Page last updated at 18:46 GMT, Thursday, 25 February 2010

Co-ordination plea at Victoria Climbie's last memorial

Victoria Climbie
The Victoria Climbie Foundation was formed by the girl's parents

Lord Laming, the head of the inquiry into Victoria Climbie's murder, has called for "utter determination" and "co-ordination" to protect children.

In a message to the last memorial event on the 10th anniversary of her murder he said "agencies must work together".

Her mother, Berthe Climbie, described her as a "star" who would "dispel the diabolic tortures towards children".

The eight-year-old died in 2000 after being tortured for months by her great-aunt and her partner in north London.

The Victoria Climbie Foundation (VCF) marked the anniversary with the memorial event at Parliament's Portcullis House in Westminster.

'Bright star'

Victoria died on 25 February from malnutrition and had 128 separate injuries at the time of her death.

Her great-aunt Marie Therese Kouao and her boyfriend Carl Manning of Haringey, north London, were jailed for life for her murder.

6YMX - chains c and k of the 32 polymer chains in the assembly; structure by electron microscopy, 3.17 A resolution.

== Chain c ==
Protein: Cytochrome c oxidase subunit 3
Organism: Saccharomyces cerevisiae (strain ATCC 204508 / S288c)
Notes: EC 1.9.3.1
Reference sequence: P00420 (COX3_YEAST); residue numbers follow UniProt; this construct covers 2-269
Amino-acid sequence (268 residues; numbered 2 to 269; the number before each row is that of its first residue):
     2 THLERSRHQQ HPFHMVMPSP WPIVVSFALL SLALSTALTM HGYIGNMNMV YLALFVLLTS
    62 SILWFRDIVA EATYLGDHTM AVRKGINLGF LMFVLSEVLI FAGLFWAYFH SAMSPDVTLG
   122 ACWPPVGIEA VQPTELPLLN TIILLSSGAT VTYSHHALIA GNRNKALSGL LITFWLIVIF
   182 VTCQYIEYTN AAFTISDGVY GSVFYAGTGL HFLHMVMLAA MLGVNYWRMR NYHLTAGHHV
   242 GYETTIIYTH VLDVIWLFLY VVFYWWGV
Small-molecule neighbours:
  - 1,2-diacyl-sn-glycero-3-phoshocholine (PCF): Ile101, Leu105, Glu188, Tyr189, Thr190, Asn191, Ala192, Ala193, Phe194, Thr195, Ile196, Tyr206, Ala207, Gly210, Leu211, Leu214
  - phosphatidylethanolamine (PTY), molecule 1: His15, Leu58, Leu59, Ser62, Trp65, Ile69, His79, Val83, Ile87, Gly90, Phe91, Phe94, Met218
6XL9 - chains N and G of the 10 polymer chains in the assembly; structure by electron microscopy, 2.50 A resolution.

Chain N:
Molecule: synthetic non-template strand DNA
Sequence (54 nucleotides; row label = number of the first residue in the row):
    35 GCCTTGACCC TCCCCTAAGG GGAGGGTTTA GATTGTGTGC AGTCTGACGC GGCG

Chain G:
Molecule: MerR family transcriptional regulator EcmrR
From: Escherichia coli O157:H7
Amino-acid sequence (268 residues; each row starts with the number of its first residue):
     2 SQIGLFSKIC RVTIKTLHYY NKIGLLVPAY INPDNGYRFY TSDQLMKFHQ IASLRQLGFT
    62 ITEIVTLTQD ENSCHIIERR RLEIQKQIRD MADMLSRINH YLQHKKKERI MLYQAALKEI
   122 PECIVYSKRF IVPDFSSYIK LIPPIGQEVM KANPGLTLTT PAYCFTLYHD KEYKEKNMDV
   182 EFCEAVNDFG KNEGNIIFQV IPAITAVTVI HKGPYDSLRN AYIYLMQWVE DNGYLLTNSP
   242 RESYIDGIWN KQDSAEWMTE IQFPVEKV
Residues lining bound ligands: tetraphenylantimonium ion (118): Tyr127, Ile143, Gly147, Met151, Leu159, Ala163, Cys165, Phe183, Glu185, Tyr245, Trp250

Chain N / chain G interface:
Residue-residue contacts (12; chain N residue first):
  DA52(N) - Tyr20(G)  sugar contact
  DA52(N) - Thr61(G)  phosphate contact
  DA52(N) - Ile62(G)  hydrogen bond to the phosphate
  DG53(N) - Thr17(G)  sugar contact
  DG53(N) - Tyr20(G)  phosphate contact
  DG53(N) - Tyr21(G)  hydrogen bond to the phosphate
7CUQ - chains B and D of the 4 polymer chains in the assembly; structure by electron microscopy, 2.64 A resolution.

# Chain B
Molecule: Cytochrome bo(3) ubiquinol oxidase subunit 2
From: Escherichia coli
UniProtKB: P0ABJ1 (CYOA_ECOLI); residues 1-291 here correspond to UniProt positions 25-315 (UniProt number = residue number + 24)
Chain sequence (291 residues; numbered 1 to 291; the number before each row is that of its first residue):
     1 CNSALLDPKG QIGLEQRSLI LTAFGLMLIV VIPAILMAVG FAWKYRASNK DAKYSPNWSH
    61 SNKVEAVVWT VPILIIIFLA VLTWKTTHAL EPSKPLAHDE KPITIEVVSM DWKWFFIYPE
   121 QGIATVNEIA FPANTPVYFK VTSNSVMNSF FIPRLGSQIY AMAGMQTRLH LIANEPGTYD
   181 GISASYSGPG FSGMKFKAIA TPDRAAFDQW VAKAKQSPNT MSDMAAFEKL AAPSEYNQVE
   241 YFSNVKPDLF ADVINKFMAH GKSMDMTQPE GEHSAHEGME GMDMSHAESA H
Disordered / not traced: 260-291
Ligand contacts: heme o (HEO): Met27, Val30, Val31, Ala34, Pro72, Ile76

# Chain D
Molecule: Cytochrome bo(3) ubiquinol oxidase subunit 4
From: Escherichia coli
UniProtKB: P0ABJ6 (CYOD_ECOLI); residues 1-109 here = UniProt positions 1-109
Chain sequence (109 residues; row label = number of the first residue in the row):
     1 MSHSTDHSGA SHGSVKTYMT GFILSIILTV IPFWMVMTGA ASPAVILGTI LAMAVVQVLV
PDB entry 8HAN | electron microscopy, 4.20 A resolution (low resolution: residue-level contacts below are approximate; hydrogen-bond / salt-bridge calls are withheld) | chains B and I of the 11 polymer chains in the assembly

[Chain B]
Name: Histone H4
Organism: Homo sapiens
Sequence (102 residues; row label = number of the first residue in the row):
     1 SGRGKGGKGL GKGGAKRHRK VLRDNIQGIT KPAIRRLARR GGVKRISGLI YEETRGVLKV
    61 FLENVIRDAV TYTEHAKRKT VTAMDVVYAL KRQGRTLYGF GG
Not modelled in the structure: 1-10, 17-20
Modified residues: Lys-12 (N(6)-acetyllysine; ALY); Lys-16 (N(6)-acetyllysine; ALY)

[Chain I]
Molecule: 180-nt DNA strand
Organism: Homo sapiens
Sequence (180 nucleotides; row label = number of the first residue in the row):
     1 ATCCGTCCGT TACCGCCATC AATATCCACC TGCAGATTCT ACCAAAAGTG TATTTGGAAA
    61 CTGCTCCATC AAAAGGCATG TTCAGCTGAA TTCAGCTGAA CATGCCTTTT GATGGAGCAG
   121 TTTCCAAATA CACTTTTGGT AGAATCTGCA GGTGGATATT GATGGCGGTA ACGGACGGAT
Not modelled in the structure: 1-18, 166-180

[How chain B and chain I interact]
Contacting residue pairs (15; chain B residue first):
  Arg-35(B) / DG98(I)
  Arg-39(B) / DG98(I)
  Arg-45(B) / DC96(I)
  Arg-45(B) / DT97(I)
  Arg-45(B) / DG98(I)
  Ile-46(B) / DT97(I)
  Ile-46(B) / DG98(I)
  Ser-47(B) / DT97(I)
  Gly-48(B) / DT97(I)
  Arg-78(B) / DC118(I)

Victoria had been seen by dozens of social workers, doctors and police officers but they failed to spot the abuse.

A message from Lord Laming said: "Where children at risk are known, agencies must work together in a co-ordinated way to protect them.

"There is good practice around the country, but we all have to work with utter determination to make good practice standard practice everywhere," he said.

Mrs Climbie said of her daughter: "This star must remain bright to dispel the diabolic tortures towards children.

Berthe Climbie
Victoria's mother described her daughter as a star

"We must do whatever it takes to protect and safeguard them."

The director of the VCF, Mor Dioum, said it was time to "truly put her legacy into practice".

He also called for serious case reviews to be published in full, citing recent cases of the death of Baby P - Peter Connelly - who, like Victoria, was known to Haringey Council - and the brothers who were tortured by two young boys in Edlington, South Yorkshire.

"We seek full disclosure of such reports to find out what has happened and whether there are similarities to other cases," he said.

Shadow children's minister Tim Loughton also backed the call saying: "Public confidence cannot possibly be restored without full publication."

Under current rules the detailed findings of the reviews are confidential and only a summary is published which Mr Loughton said "clearly limits the opportunities for authorities to learn from each other's mistakes".

But the government has rejected the argument, saying it could put vulnerable children and their families at greater risk, as well as making people more reluctant to take part in child abuse investigations.

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